Written by Samaira Aima, a grade 12 student.
As a result of the COVID-19 crisis, digital transformation has accelerated, posing new challenges for achieving gender equality in the workplace.
Digitalization has been accelerated in most countries during the COVID-19 crisis, although at varying speeds, mainly as a result of social distancing regulations and other COVID-19-related regulations passed by governments all over the world, as well as changing consumer demand.
In addition to the burden of household and caregiving responsibilities during the lockdown, the COVID-19 pandemic has adversely affected women by exposing them to higher health risks and the risk of becoming unemployed.
Throughout the world, the COVID-19 crisis has accelerated digital transformation trends, as seen by the expansion and development of digital infrastructure; the shift to digital delivery of services by organizations and firms, for example in education, healthcare, and retail; and the increased use of digital technologies in manufacturing.
Despite the pandemic’s negative impact on many businesses, it has also uncovered new opportunities for entrepreneurs. During and after the pandemic, it has boosted digital entrepreneurship, reflecting changing consumer behavior.
Globally, the pandemic has affected women differently, exposing previously overlooked gender biases such as racial inequalities.
In terms of health risk, we find that black women in the United States are more vulnerable to COVID-19 than black men or white women. The working hours and incomes of self-employed women decreased more than those of self-employed men. Thus, self-employed women lost working hours and income at a higher rate, in addition to fulfilling family obligations, such as homeschooling children, facing workplace discrimination, and working part-time.
In developing countries, large digital gender divides pose obstacles to the digital transformation of manufacturing. As a result of the pandemic, many educational and work-related activities were only possible via remote access, highlighting the importance of digital inclusion during crises.
The lack of access to digital devices in less developed countries is often caused by high acquisition costs and poor infrastructure. In the IT industry as a whole, women are more likely to work in the internet and telecommunications subsector, compared with computers and networking. Particularly in developing countries, the digital gender divide could be a critical bottleneck to achieving greater gender equality in manufacturing.
COVID-19 crisis and accelerated digital transformation: Implications for women’s empowerment
Gender biases within certain populations should be more closely examined
Women have clearly been hit harder than men as a result of COVID-19 and the resulting recession is referred to as a “Shecession” because it has indisputably affected them more than men.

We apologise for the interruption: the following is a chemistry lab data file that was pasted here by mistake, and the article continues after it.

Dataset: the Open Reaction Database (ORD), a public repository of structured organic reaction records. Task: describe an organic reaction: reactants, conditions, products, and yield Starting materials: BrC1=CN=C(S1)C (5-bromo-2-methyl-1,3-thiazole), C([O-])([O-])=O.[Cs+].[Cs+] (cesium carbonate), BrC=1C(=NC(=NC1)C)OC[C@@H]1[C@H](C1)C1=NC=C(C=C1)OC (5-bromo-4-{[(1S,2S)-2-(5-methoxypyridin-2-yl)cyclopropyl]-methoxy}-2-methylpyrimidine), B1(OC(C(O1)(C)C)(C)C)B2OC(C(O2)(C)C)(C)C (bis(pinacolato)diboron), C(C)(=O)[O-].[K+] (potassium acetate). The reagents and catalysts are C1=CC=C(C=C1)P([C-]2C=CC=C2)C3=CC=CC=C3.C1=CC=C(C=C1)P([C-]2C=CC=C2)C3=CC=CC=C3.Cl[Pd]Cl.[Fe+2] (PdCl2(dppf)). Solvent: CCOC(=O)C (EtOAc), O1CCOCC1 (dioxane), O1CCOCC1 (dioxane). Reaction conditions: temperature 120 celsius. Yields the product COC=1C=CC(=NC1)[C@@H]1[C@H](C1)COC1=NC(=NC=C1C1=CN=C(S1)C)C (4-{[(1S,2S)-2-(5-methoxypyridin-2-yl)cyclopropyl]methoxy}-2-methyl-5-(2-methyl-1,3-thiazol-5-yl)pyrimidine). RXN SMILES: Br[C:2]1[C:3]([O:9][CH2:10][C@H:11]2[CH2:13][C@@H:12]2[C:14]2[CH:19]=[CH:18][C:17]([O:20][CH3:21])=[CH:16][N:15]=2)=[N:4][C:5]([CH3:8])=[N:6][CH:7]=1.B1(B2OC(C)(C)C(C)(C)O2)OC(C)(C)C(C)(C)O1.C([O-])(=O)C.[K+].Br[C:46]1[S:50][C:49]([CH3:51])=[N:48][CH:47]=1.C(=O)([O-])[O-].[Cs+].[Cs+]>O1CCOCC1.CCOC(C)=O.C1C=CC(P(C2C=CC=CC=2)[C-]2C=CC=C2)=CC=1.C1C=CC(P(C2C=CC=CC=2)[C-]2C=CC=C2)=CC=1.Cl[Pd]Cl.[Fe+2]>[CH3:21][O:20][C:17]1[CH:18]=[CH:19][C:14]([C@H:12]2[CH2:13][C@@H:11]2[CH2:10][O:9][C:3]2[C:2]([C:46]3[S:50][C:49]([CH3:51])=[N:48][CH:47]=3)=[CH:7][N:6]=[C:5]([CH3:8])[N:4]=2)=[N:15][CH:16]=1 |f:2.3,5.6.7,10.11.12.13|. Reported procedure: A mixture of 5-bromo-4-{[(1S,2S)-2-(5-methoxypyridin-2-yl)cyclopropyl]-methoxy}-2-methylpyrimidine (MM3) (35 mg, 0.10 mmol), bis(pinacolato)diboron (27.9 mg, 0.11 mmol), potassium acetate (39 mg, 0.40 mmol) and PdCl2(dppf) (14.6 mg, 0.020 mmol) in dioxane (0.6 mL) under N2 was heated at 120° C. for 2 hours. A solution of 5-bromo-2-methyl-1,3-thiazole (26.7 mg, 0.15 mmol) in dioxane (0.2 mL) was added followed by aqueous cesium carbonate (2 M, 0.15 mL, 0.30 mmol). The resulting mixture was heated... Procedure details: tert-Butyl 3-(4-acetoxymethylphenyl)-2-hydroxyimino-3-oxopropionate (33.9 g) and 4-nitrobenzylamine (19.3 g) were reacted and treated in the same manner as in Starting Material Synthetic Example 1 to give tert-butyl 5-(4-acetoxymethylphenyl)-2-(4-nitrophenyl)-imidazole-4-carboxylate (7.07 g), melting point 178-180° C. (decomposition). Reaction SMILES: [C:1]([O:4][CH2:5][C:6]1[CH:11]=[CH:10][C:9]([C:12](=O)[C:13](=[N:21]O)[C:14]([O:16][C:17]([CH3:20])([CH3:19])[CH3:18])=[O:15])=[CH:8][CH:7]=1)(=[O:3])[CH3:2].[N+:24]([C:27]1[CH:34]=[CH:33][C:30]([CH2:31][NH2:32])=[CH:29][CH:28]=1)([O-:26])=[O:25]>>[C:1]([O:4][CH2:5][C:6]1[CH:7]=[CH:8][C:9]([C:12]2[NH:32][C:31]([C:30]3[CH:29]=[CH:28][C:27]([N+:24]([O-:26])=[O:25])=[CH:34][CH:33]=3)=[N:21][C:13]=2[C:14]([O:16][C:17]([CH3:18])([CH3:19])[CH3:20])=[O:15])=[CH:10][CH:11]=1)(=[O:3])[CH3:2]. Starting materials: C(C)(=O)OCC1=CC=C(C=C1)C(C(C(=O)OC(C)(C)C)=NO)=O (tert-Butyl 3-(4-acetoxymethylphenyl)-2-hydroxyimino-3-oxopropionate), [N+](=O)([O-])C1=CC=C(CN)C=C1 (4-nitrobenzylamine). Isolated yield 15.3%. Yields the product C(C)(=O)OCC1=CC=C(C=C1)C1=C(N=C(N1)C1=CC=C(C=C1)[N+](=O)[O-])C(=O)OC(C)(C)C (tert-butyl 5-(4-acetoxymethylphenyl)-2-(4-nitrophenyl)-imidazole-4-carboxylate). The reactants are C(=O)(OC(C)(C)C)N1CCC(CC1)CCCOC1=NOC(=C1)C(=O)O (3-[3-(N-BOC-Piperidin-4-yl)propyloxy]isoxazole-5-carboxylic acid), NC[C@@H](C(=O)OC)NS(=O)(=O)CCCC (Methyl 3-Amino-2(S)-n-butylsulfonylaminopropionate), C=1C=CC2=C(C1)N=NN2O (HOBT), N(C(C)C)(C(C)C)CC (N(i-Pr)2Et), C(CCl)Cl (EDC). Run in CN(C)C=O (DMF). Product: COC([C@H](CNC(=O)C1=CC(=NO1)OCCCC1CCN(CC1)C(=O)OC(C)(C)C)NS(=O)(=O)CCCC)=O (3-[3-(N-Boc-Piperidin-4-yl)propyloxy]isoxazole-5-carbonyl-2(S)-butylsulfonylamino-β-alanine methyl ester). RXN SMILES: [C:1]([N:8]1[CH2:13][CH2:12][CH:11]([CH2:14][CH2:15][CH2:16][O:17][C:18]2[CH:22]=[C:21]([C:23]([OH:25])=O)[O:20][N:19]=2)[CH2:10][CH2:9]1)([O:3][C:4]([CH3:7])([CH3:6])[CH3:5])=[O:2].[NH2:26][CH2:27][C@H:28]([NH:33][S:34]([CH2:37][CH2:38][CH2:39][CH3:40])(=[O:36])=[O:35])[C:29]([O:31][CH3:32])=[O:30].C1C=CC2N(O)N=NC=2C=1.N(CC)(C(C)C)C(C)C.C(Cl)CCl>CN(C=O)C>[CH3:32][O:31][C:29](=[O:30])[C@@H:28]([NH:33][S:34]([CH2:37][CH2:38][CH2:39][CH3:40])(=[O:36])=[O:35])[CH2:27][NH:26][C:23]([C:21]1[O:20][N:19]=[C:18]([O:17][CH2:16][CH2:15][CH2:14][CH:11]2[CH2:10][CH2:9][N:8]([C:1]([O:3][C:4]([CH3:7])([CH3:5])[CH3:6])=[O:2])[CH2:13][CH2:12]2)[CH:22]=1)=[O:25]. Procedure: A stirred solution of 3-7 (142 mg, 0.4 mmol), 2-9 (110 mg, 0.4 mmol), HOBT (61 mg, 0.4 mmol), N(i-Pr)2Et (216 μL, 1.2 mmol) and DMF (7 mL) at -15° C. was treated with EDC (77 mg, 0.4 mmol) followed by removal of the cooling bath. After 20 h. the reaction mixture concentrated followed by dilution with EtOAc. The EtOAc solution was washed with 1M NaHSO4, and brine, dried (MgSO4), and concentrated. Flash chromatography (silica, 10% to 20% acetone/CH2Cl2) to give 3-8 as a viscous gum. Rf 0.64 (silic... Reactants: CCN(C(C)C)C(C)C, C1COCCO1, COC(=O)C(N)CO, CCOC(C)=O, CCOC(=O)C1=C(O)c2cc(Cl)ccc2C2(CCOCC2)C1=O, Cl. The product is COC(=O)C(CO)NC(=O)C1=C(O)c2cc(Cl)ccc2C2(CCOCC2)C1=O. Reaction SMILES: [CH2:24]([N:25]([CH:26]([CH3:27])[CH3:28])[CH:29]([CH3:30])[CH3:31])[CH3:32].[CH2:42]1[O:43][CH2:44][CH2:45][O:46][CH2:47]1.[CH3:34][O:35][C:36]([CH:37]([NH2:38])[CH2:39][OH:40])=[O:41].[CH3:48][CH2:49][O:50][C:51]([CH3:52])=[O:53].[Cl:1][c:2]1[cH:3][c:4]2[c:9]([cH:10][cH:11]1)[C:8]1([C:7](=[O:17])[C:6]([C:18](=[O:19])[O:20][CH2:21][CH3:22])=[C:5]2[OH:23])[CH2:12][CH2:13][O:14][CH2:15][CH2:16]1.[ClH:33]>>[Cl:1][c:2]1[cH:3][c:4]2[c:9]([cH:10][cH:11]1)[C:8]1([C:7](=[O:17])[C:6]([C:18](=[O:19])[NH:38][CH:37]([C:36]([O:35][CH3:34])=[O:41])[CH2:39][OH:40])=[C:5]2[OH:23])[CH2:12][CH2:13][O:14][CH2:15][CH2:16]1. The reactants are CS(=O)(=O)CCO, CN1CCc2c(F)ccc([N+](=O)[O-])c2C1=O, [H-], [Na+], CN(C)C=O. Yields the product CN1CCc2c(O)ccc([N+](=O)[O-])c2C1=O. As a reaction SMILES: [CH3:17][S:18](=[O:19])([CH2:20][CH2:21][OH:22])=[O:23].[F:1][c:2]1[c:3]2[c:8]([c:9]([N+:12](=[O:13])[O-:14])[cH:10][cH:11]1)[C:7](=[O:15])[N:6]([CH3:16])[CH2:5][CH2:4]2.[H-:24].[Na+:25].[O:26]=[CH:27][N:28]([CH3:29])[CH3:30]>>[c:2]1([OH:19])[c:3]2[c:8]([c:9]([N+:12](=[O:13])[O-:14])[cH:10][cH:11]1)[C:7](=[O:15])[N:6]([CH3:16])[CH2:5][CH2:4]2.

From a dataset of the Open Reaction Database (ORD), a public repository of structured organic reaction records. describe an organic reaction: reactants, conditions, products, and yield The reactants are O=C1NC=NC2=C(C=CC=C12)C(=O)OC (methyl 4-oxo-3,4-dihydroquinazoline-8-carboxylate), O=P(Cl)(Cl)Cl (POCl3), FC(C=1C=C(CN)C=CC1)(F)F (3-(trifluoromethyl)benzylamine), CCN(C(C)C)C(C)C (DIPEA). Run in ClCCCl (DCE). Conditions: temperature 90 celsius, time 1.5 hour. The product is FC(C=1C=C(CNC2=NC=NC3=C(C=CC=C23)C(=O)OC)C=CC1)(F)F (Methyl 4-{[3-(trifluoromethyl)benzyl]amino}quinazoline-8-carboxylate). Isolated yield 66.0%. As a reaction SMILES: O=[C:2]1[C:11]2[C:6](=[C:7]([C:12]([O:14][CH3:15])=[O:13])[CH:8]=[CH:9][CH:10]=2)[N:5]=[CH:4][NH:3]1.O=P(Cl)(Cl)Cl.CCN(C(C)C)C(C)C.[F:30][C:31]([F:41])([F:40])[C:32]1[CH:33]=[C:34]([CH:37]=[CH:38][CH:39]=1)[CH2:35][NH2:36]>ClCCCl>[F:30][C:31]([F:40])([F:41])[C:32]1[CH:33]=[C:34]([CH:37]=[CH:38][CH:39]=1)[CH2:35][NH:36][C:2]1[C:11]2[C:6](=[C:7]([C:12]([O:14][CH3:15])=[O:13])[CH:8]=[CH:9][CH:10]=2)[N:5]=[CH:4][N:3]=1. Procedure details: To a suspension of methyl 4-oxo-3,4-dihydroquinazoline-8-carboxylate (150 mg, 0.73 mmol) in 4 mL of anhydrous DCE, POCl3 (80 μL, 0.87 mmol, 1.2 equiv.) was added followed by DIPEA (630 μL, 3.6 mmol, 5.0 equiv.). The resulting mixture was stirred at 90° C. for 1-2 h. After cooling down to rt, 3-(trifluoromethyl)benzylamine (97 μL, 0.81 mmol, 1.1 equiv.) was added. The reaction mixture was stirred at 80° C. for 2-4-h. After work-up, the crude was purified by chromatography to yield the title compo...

It has also been revealed that some groups of women are more vulnerable than others due to the pandemic. It is therefore imperative to eliminate gender-racial gaps, gender biases within minority groups, and gender biases in families with children.
Recognizing the potential for women to work remotely
As a result of the lockdown, many women and men were able to continue working through teleworking. Women can work remotely with the help of existing technologies, but teleworking opportunities are relatively limited in manufacturing. Furthermore, firms’ organizational cultures, as well as workers’ low digital capabilities, continue to pose obstacles to teleworking’s full realization.
Taking gender gaps into account in the gig economy
Project-by-project recruitment of gig workers could become a new trend for manufacturing. As in the offline economy, gender inequality persists in the gig economy, too, where certain gender gaps, like wage gaps, may widen. Some of these gaps can be explained by women’s preferences or choices, while others are clearly driven by a lack of experience with digital platforms and can be addressed through appropriate training.
Women’s burden is often increased by digital work, despite its flexibility
The inclusion of women in the labor market depends on flexible work arrangements. During the COVID-19 pandemic, the burden on female teleworkers increased because household chores and childcare duties were not equally distributed within families. Thus, while encouraging flexible work schedules like teleworking is necessary, it is in no way sufficient to truly empower women.
Addressing the digital gender divide
Even in the most developed nations, there is still a long way to go until the entire population is digitally included, but the gender discrepancies in less developed countries are particularly wide. These nations must ensure that women have equal access to the internet, digital technologies are more accessible, and gender equality is attained in at least the most fundamental digital skills.
The COVID-19 pandemic has demonstrated to us that promoting greater gender equality benefits the economy and society at large. To reap economic and social benefits and increase the participation of women in the labour force and society, we must take action right away.
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